Creating a Destroy Job

Create a destroy job in Resource Manager to release (tear down) resources associated with a stack and clean up the tenancy. Released resources are eventually deleted by the related OCI service. For example, a released compute instance is eventually deleted by the OCI Compute service.

The stack's job history and state remain after running a destroy job. You can monitor the status and review the results of a destroy job by inspecting the stack's log files.

The destroy job is available when resources exist that were created by the stack.


We recommend running a destroy job before deleting a stack to release associated resources first. When you delete a stack, its associated state file is also deleted; therefore, you lose track of the state of its associated resources. Cleaning up resources associated with a deleted stack can be difficult without the state file, especially when those resources are spread across multiple compartments. To avoid difficult cleanup later, we recommend that you release associated resources first by running a destroy job. If the stack has no associated resources, then a destroy job isn't available. You can safely delete such a stack without concern about missing state files.

Data cannot be recovered from destroyed resources.

    1. Open the navigation menu and click Developer Services. Under Resource Manager, click Stacks.
    2. On the Stacks page, select the compartment that contains the stack that you want.
    3. Click the name of the stack that you want.
    4. On the Stack details page, click Destroy.
    5. (Optional) In the Destroy panel, edit the default name for the job. Avoid entering confidential information.
    6. To retrieve the latest versions available from the configured source of Terraform providers, click Show advanced options and select Upgrade provider versions.
      The stack must be Terraform 0.14 or later, and if the stack is older, it must be upgraded to use Terraform Registry.This step is required if provider versions in the Terraform configuration changed since the last time a job was run on the stack. Dependency lock files are automatically managed for new and updated stacks. Providers are updated within the version constraints of the Terraform configuration.
    7. To generate detailed log content for debugging, click Show advanced options and select the log level that you want from Detailed log level.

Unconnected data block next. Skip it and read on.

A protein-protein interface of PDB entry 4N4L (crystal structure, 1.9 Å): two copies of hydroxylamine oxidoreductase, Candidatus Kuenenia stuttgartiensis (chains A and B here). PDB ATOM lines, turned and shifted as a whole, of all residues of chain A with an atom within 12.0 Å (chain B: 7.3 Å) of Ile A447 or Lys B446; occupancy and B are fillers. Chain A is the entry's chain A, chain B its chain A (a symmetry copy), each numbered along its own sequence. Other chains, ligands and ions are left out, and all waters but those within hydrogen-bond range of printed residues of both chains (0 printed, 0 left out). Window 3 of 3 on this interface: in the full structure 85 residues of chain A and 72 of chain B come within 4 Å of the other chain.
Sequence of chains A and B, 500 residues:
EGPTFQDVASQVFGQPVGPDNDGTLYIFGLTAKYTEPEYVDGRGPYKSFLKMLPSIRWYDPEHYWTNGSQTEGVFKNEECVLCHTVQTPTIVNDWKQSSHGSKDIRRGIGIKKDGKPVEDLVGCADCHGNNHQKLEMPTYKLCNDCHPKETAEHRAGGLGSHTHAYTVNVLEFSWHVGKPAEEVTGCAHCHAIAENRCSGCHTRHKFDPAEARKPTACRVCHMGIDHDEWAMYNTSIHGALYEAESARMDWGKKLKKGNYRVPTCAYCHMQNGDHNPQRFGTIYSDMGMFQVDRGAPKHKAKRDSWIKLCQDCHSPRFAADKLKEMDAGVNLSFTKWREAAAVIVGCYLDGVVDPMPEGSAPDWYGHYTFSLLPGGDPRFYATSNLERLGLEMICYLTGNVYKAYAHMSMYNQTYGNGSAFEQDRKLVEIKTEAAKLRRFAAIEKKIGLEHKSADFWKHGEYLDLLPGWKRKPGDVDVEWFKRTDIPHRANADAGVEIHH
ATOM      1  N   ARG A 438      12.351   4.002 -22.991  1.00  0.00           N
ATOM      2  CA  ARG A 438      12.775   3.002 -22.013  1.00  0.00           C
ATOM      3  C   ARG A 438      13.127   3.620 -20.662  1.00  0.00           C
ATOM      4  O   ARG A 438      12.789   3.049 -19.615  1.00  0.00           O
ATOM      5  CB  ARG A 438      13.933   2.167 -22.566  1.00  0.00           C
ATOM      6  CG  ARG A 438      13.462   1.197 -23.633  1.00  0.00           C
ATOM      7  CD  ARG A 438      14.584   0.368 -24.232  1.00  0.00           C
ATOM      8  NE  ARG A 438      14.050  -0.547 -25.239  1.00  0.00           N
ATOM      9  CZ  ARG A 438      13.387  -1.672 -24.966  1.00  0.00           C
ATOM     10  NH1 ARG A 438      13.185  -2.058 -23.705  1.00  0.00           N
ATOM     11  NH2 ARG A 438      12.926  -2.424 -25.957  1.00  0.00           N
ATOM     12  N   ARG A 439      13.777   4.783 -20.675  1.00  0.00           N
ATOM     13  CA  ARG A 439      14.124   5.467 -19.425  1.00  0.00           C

For more information, see Debugging Terraform.
    8. To adjust the maximum number of concurrent operations as Terraform walks the graph, click Show advanced options and edit the value for Maximum number of parallel operations. (Default: 10.) Use this option to speed up the job.

      A high value might cause throttling of resources. For example, consider a Terraform configuration that defines hundreds of compute instances. An Apply job attempts to create as many instances as possible at the same time. In this example, a value of 100 might cause throttling by the Compute service.
    9. to fetch the latest state before running the job, click Show advanced options and select Refresh resource states before checking for differences.

      Use this option to refresh the state first. For example, consider using this option with an Apply job that you intend to run on manually updated (existing) infrastructure.


      Refreshing the state can affect performance. If the configuration includes several resources, consider not using this option.
    10. (Optional) Click Show advanced options and assign tags to the job.
      • Tag namespace: To add a defined tag, select an existing namespace. To add a free-from tag, leave the value blank.
      • Tag key: To add a defined tag, select an existing tag key. To add a free-form tag, type the key name that you want.
      • Tag value: Type the tag value that you want.
      • Add tag: Click to add another tag.
    11. Click Destroy.

    The destroy job is created. The new job is listed under Jobs.

  • Use the oci resource-manager job create-destroy-job command and required parameters to run a destroy job.

    oci resource-manager job create-destroy-job [OPTIONS]

    For a complete list of parameters and values for CLI commands, see the Command Line Reference for Resource Manager.

  • Use the CreateJob operation to create a destroy job.

    For an example of the operation part of the request, see CreateDestroyJobOperationDetails.

What's Next

After running a destroy job, get the job's details to check its status. You can optionally view the Terraform state file, view the logs, and confirm deletion of the resources. You can also re-create destroyed resources.

Monitor the job status (lifecycle state) by getting the job's details. Succeeded (SUCCEEDED) indicates that the job has completed. Depending on the complexity of the job, the operation can take some time. While the job runs, or after it finishes, you can get the job logs content.

To view the Terraform state file (shows the state of your resources after running the job), click the name of the job to display the Job details page, then click View state under Resources. Optionally select Show changes in this version.

To view the logs for the job, click the name of the job to open the Job details page, then click Logs under Resources.

To confirm deletion of the resources, inspect resources in the compartment.

To re-create a stack's resources after the resources are destroyed, run an apply job. The new resources differ from previously destroyed resources by their unique OCIDs and other metadata.